It just so happens that the biggest expense in everyone’s budget is also the most overlooked. Yes, I’m talking about shelter. Whether you rent or own, it is often times the largest, least flexible expense on the financial statement. This one is for the tenants.
So, you’ve decided to rent for a while instead of buying a house. Maybe it’s because the market is really high. Maybe it’s because you’re trying to get your credit up first. Or, maybe you’re just not ready. Whatever the reason may be, there are a few ways to save money while you’re renting:
1) Move during the winter months
Just like other areas of life, winter is less active than other times of the year. This means landlords have a harder time filling vacant spaces. Because of this, they are more likely to offer deals to generate income rather than allowing apartments to sit empty.
2) Negotiate with the landlord
When signing a lease, try bending the rules a bit. You may be able to get a slight decrease in rent with a longer contract. If you know you’re not going anywhere any time soon, it’s worth a shot!
3) Offer the landlord to do some work around the apartment
They may agree for convenience. Crunch the numbers and make sure it is worth your efforts before asking.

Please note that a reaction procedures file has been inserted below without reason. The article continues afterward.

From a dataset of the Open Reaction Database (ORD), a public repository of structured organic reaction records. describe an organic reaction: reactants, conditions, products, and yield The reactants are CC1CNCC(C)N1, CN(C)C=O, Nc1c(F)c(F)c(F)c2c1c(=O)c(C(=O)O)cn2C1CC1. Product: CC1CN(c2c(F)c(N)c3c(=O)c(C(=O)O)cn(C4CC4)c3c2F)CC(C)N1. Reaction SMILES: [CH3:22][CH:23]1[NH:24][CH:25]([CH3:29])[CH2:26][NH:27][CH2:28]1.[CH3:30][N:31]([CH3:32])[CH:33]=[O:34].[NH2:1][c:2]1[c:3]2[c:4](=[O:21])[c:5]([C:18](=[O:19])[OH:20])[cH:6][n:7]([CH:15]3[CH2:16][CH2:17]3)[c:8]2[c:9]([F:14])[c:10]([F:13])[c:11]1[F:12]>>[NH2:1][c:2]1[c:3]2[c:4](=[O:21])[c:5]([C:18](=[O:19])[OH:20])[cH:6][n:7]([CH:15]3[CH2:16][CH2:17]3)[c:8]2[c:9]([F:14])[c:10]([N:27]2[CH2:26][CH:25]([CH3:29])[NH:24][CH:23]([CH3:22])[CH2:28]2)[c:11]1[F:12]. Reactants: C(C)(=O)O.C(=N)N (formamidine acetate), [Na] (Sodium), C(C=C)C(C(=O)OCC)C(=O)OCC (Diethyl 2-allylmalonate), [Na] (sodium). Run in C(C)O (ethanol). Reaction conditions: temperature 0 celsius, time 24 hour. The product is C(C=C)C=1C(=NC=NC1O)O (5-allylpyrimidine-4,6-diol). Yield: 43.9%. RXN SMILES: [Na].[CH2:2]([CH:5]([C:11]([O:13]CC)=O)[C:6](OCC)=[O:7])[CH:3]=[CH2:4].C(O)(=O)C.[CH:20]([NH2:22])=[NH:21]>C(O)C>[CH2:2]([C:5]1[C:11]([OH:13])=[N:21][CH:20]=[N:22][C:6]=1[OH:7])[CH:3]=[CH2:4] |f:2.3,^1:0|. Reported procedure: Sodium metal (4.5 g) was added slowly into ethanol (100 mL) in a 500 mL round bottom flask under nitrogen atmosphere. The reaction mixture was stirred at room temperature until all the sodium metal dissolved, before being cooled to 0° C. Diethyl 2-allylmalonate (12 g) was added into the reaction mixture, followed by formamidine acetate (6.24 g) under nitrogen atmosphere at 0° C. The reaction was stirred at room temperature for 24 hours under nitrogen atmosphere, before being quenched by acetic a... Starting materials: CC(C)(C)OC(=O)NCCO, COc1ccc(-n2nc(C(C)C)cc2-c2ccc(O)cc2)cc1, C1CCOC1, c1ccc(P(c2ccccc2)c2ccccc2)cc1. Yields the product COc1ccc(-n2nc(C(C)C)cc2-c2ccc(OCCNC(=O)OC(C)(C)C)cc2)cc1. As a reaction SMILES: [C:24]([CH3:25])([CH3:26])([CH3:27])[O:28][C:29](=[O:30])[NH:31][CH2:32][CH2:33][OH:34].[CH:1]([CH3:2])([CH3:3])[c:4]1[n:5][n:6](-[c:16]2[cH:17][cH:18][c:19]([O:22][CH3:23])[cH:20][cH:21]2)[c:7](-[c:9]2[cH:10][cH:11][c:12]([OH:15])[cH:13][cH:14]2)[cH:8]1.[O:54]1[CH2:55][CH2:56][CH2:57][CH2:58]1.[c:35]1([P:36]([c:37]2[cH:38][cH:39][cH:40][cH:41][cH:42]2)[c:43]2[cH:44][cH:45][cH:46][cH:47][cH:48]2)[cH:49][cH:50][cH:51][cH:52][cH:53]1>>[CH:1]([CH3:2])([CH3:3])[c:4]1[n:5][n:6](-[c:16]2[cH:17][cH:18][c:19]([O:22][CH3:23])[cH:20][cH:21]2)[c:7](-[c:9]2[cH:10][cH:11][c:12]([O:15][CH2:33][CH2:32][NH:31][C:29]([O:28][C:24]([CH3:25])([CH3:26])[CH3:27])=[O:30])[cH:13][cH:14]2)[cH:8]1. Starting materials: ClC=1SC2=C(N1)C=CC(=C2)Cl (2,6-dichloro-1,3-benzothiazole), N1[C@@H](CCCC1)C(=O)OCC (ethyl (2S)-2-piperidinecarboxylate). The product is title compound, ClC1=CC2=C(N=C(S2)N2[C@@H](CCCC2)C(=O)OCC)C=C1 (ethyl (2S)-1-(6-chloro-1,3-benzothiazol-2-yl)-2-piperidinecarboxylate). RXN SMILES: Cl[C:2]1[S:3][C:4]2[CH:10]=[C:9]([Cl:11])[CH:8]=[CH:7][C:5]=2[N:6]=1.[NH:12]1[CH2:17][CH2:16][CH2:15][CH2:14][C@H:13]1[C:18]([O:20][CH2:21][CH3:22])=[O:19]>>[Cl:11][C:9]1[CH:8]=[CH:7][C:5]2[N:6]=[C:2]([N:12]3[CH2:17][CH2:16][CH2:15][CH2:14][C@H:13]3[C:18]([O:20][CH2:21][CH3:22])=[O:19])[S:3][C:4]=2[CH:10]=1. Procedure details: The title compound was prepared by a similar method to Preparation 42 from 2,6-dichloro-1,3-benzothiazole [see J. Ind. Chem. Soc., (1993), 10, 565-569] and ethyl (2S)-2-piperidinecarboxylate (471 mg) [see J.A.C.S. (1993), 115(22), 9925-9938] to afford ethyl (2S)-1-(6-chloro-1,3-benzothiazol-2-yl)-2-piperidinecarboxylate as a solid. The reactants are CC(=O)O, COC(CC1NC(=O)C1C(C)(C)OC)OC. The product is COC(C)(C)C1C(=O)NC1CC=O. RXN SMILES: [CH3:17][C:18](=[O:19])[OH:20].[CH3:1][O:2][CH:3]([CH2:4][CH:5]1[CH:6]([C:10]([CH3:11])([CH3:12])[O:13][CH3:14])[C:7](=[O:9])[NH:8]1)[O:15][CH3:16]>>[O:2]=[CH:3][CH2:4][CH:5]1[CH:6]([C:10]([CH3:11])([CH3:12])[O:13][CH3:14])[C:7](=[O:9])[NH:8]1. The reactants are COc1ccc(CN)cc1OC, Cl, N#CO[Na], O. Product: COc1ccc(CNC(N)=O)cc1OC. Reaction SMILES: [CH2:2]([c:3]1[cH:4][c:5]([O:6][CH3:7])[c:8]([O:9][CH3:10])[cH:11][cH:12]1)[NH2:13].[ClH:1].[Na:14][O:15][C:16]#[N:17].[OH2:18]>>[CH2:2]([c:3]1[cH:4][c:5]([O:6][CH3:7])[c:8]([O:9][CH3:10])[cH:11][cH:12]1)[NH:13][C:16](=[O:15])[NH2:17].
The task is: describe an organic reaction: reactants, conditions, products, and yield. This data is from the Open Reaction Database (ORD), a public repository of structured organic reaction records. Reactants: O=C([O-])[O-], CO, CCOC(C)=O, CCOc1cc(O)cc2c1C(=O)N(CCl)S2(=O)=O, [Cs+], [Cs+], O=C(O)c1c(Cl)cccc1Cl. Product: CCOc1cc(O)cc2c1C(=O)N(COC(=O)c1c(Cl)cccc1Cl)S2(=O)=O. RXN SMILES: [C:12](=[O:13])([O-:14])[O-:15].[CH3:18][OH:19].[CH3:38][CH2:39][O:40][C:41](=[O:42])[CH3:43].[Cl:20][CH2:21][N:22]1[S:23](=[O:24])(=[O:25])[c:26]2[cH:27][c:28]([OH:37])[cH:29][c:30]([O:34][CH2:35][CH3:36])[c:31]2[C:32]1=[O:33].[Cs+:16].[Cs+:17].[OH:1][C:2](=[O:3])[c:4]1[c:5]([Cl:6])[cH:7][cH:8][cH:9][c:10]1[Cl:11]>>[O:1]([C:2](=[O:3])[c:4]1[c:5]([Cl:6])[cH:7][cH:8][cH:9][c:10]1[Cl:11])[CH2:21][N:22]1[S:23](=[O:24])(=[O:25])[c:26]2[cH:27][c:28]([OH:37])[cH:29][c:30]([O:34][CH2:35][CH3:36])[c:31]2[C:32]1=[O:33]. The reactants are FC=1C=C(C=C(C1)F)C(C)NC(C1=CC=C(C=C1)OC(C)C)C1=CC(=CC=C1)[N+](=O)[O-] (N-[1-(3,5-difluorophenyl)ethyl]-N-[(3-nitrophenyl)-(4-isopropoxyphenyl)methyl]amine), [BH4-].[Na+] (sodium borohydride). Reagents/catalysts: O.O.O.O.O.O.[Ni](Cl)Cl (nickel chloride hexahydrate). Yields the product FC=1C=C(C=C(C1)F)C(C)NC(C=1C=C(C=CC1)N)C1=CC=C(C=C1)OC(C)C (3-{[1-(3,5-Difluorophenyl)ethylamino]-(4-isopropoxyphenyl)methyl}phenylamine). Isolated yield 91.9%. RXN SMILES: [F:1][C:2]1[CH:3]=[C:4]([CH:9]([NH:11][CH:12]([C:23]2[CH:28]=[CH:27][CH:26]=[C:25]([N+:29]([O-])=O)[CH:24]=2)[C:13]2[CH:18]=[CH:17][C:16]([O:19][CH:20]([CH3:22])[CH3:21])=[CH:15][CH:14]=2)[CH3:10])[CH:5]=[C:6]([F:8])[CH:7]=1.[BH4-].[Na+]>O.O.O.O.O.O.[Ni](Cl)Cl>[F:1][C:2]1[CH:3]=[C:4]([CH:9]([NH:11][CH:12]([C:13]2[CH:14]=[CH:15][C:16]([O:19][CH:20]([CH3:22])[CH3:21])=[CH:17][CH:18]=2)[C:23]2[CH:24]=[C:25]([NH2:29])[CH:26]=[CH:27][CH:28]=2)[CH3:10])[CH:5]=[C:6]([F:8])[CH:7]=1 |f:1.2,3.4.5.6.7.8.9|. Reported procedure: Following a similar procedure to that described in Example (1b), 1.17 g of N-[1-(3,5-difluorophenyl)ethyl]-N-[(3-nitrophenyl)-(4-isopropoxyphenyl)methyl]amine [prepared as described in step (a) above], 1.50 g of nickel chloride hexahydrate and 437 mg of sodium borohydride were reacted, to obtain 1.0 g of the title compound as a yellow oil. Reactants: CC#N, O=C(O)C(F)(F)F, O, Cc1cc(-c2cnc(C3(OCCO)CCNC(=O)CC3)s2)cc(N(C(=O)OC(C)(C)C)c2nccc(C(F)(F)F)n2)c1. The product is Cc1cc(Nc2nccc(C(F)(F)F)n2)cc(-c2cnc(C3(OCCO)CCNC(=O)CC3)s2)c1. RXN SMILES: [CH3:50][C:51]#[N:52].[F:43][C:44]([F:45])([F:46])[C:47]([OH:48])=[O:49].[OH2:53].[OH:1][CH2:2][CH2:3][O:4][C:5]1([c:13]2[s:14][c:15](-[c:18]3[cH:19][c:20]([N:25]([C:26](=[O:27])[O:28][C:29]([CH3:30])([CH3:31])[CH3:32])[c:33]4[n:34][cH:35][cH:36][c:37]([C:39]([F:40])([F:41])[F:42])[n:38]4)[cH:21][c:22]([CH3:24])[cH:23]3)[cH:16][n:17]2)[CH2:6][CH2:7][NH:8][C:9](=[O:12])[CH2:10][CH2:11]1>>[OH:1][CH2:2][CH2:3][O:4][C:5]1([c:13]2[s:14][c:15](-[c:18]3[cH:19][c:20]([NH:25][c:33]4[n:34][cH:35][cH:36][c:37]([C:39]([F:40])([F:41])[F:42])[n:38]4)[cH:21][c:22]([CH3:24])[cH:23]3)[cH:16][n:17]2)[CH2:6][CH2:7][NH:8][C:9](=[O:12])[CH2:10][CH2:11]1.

4) Stay long term
Rent tends to increase over time. When good tenants decide to stick around, landlords will refrain from raising rent. On time payment and communication go a long way!
5) Rent near your workplace
Look around to live local to where you work. Though the cost of commuting could be considered a separate expense, it is dependent on the location of where the renter chooses to live and where they work.
6) Buy out your lease
If you have to make a sudden move or you find a place to rent that is significantly cheaper than where you’re at, the landlord may let you buy the lease out in order to move while under contract. The landlord may not be familiar with the idea, so make sure you present your case with that in mind.
For example: If your rent is $1,000 a month and you find a place for $700 a month that you don’t want to miss out on, offering to pay two months rent to move will save you money. It may take a few months to make that money back, but it will be worth it if you know you’re not buying a house any time soon. If you live in an area where there is low vacancy, the landlord may agree to sell your lease if they know they can fill your spot quickly.
7) Have someone move in with you
Even if it is in your contract that you are not allowed to do this, they may be willing to negotiate if you ask. Let’s say you pay $800 a month. Offer your landlord $1,000 a month to have someone move in, lowering your bill from $800 to $500. Everyone wins.